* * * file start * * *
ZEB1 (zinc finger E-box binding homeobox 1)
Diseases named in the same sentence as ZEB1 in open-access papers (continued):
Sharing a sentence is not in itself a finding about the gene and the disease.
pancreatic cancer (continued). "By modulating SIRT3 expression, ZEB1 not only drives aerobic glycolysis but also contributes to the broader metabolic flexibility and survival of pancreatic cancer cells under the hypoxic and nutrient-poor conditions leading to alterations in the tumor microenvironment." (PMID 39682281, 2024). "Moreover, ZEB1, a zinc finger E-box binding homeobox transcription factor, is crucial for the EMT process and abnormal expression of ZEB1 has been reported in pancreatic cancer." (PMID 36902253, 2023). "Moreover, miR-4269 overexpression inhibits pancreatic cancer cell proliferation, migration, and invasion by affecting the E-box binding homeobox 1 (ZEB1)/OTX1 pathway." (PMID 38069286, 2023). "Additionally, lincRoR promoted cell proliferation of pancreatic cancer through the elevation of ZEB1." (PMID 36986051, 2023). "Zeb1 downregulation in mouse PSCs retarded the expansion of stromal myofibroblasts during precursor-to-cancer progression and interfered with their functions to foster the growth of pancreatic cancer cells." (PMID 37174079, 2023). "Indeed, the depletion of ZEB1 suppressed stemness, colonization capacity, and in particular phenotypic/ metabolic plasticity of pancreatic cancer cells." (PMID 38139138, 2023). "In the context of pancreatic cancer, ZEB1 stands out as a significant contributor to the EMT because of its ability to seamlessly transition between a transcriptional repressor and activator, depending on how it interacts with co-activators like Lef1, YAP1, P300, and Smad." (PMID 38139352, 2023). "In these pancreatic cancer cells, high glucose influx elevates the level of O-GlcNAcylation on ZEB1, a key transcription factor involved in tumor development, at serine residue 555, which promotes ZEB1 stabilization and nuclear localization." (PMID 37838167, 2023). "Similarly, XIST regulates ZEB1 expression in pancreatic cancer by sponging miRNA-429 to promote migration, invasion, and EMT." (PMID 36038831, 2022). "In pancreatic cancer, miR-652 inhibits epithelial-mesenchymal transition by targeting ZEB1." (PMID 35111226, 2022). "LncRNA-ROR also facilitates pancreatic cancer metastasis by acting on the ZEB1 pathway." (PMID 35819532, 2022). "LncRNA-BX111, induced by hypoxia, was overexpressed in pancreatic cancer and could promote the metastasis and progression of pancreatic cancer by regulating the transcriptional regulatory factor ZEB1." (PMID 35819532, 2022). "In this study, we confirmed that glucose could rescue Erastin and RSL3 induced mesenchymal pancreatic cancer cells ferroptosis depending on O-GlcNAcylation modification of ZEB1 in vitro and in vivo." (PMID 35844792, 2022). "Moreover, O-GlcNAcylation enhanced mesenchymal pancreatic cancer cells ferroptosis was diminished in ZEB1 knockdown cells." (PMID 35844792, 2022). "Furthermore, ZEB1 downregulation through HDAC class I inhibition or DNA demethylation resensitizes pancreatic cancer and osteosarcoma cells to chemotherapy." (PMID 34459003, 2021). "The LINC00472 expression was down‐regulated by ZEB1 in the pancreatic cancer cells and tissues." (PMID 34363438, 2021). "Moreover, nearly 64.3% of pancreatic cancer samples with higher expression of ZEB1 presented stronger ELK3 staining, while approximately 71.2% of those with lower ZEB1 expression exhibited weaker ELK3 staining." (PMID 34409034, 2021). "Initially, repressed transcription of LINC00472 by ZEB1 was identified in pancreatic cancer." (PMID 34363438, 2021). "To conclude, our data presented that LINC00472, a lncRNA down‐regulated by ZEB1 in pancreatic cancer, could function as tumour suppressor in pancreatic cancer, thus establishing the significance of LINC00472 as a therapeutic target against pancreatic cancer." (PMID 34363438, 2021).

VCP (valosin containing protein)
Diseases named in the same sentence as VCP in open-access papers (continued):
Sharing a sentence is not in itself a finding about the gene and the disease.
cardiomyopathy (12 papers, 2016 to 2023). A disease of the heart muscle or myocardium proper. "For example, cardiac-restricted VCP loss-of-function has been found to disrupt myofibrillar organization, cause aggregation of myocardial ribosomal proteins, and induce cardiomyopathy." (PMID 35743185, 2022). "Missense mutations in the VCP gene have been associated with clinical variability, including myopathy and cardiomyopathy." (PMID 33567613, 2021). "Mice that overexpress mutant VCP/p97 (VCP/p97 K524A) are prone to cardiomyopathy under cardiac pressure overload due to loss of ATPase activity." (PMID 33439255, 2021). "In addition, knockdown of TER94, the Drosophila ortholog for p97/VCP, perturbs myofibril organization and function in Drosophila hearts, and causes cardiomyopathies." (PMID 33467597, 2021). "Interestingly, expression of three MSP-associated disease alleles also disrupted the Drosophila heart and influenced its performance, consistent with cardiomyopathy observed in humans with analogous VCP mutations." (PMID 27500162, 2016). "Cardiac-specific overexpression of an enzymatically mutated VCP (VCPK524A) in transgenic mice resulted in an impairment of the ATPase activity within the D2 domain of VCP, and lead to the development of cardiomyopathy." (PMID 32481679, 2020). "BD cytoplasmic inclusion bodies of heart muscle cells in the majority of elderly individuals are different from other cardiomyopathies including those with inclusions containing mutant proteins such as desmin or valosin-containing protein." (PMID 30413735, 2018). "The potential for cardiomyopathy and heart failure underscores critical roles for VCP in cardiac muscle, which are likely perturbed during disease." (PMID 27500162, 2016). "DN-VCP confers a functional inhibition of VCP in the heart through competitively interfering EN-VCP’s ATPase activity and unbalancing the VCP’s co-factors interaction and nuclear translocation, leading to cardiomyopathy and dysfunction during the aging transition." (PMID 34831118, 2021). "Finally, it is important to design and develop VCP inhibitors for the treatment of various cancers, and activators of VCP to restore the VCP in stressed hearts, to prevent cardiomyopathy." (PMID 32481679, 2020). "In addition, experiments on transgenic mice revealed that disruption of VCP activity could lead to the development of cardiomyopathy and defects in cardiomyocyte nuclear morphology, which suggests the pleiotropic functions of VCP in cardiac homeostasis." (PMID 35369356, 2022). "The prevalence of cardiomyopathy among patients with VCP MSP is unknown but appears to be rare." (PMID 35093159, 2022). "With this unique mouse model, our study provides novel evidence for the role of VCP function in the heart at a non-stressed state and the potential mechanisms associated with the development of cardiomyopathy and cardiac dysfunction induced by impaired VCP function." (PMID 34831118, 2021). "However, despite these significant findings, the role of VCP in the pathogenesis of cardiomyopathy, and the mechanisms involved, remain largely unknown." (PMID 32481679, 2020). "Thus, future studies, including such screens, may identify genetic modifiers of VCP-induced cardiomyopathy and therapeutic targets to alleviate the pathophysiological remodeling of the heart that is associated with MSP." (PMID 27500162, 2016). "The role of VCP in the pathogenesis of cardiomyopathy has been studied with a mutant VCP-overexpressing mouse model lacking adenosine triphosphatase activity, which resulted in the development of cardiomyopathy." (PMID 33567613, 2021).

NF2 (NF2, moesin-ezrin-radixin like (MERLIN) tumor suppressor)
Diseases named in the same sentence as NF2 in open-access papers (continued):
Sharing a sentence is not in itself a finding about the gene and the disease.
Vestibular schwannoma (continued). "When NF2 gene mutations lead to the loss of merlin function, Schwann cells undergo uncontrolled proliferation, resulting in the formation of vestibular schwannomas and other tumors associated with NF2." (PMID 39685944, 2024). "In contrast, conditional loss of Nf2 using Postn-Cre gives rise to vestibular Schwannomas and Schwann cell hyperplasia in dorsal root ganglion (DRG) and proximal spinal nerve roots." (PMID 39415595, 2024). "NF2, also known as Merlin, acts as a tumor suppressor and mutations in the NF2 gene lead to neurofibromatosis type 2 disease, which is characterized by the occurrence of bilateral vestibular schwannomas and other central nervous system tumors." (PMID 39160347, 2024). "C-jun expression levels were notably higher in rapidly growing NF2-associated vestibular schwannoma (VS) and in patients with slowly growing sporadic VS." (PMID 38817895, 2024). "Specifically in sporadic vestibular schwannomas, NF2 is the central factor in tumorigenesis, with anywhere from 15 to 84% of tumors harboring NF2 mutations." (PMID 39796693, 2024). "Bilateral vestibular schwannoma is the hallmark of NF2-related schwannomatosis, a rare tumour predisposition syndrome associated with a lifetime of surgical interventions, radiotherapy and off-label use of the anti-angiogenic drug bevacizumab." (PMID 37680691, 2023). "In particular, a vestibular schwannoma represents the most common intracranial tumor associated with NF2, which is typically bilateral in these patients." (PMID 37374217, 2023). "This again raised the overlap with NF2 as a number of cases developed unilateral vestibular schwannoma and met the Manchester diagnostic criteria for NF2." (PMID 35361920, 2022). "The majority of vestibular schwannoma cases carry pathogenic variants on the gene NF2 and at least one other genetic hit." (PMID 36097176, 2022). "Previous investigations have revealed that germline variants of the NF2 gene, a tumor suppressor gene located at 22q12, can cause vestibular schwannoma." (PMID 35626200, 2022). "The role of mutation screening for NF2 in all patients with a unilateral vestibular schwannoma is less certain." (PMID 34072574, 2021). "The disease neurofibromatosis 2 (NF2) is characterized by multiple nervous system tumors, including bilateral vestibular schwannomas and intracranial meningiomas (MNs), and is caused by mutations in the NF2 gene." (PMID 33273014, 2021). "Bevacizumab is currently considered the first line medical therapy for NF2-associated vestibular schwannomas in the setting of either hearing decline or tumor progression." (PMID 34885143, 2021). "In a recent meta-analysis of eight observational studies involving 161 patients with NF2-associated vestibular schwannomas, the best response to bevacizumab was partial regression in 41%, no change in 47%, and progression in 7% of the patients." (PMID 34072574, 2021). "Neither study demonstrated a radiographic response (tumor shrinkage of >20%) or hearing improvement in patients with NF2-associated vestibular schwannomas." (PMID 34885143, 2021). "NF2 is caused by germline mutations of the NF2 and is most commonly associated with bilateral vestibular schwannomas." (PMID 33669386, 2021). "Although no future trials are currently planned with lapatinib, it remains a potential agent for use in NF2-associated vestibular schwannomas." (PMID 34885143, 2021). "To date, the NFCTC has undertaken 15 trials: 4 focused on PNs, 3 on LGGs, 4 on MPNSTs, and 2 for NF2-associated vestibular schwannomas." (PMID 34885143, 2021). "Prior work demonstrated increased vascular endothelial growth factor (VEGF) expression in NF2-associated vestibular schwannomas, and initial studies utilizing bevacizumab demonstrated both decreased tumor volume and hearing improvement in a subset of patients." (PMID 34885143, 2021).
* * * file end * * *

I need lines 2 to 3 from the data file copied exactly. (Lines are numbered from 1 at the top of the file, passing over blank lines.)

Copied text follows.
Diseases named in the same sentence as ZEB1 in open-access papers (continued):
Sharing a sentence is not in itself a finding about the gene and the disease.